From Locked Up To Raving

Enjoying Everything Life Has to Offer

Exclusive Interview with Author Dan ‘Tito’ Davis


My Life on the Edge as an International Fugitive

Book of the Week 

by Michael Beas

Life sometimes has you on the run. Sometimes it feels as if you can’t decide which way is up vs. which way is down. Raving is truly a privilege that all of us can take for granted sometimes. Time is the one thing you can never take back yet somehow we find ways to take it for granted. Author Dan ‘Tito’ Davis is one who ran with the bulls. Time eventually caught up with him and before he new it, his life was on the run.  Here’s a quick description of his international bestselling book titled “Gringo” which I personally had a chance to read and check out over the weekend.

The Drug Game From The Inside

Dan “Tito” Davis comes from a town in South Dakota that’s so small everyone knows their neighbor’s cat’s name. But once he got out, he made some noise. While at the University of Nevada-Las Vegas, he started manufacturing White Crosses, aka speed, and soon had the Banditos Motorcycle Club distributing ten million pills a week.

˃˃˃ Life On The Run

After serving a nickel, he got into the weed game, but just when he got going, he was set up by a childhood friend. Facing thirty years, Davis slipped into Mexico, not knowing a word of Spanish, which began a thirteen-year odyssey that led him to an underground hideout for a Medellin cartel, through the jungles of the Darien Gap, the middle of Mumbai’s madness, and much more.

˃˃˃ The Ultimate Fugitive Story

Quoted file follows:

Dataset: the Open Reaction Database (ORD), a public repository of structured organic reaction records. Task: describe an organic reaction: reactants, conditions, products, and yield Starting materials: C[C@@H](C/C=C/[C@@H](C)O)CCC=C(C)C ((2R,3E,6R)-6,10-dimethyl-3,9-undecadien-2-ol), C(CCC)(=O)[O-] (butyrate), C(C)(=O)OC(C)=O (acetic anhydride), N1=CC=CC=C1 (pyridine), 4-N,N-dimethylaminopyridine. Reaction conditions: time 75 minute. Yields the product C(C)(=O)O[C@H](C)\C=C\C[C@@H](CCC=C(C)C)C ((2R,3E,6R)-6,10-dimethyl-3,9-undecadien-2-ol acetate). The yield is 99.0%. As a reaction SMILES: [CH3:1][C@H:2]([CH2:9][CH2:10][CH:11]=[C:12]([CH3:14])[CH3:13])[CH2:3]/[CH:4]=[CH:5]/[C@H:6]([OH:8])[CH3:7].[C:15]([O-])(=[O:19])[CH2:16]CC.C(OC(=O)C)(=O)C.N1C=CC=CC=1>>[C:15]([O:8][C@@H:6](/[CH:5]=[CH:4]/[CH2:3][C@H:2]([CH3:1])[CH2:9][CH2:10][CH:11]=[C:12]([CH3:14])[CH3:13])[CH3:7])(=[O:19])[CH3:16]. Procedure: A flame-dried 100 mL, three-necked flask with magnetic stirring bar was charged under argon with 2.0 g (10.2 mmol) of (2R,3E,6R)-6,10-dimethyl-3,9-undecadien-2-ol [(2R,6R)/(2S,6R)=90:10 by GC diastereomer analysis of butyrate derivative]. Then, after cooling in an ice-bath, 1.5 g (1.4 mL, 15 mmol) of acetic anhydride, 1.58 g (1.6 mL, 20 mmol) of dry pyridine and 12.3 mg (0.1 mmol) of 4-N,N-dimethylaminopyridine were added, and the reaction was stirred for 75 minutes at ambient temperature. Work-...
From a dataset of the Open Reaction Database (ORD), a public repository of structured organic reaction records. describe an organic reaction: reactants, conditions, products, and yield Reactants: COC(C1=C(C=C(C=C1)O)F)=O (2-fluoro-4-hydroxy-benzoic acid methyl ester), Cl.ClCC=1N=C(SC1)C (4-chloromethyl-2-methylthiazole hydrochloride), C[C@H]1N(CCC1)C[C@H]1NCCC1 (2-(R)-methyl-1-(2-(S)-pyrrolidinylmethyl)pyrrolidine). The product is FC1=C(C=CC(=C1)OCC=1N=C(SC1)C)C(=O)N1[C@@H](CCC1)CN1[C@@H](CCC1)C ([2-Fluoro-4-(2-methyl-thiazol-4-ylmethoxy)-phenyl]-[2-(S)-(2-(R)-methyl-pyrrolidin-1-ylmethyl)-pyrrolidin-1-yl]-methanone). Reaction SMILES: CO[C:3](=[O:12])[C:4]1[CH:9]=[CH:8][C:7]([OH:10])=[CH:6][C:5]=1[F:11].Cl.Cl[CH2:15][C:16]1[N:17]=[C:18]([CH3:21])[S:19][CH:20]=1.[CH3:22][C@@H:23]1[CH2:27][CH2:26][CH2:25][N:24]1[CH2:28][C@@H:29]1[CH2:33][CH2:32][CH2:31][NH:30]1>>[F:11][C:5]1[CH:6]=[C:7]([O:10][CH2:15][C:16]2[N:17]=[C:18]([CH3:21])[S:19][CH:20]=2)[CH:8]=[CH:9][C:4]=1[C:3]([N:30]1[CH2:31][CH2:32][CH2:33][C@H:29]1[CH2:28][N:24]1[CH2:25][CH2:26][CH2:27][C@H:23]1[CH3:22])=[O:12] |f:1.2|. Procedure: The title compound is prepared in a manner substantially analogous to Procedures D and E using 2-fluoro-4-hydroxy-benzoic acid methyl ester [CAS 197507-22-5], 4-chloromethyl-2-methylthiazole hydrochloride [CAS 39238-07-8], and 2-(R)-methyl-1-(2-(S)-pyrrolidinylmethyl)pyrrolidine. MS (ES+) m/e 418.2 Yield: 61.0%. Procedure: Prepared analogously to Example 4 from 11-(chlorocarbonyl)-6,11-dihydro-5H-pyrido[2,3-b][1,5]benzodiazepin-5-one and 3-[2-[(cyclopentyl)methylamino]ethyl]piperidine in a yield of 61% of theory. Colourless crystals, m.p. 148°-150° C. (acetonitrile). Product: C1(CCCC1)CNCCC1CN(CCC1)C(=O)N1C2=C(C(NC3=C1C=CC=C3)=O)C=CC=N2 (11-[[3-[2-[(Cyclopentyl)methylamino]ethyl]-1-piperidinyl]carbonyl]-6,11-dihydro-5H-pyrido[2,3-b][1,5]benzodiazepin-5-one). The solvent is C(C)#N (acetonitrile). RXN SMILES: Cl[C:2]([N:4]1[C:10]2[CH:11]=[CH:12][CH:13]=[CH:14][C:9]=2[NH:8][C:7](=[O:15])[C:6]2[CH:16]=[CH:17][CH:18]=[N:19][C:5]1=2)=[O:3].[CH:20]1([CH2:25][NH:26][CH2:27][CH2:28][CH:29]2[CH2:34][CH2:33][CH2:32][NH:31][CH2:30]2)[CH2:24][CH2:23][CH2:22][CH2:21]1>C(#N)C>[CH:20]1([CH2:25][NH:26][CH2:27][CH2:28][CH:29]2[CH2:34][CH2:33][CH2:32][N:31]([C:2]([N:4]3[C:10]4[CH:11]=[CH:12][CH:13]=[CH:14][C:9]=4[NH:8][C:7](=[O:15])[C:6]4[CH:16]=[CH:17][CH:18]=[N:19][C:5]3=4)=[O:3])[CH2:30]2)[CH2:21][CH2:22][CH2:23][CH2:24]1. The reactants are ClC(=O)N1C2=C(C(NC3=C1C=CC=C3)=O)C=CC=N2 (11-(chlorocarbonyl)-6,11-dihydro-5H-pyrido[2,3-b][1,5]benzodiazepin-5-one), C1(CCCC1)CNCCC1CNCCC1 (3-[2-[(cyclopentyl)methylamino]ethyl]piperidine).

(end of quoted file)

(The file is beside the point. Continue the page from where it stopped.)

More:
Tito didn’t have a mega-mansion filled with pretty girls and expensive cars. He survived in the Third World facing adversity at every turn. Millions of dollars came and went as Tito stayed one step ahead of the Feds and the Federales.

We had an opportunity to catch up with Tito while he was in Russia,  this is what shared up with us at Raver Mag.

You’ve been locked up and on the run. What was the biggest challenge for you when you got out jail?

The biggest challenge when I got out of jail was technology. I hadn’t been on the street in 22 years between being a fugitive and being incarcerated.  Fax machines were considered high tech at that time. When I got out I was a total dinosaur. I was on the bus leaving prison with $50 bucks in my pocket and everyone else seemed to have a smartphone. At one point, some guy pulled out his phone and ordered Domino’s pizza and he picked it up at the next stop. I couldn’t believe it! So, without a doubt, it’s the technology. I struggle everyday and am trying to immerse myself in all of it to get out of ‘dinosaur mode’.


I recently went out to get a smartphone. The guy selling it was a big dude with all kinds of tats who looked like he might have spent some time in jail. He asked me, “Where have you been man, in a cave?’’ I said “No, I’ve been in federal prison” to which he responded “Oh, thanks for sharing.’’ He was quite helpful and I ended up having to go back to him a few times, I was really struggling. Some guy says “Hey, send me a message’’ and I didn’t know what a message was or “Hey, attach a photo to the email’’ and I didn’t know what attaching was!


Technology has changed so much within the generation that I’ve missed and it will continue to change even faster so I’ve really got to adapt quickly.

What’s your take on weed and the fact that most states are trying to legalize it these days?

Weed legalization has taken too long! I remember back in the 60’s when Hugh Hefner was trying to legalize it and now we’re finally making some headway. I was about 30 years ahead of my time when I was a pot smuggler and unfortunately my timing was off. I had to become a fugitive because of it and I made some bad decisions but what can I say?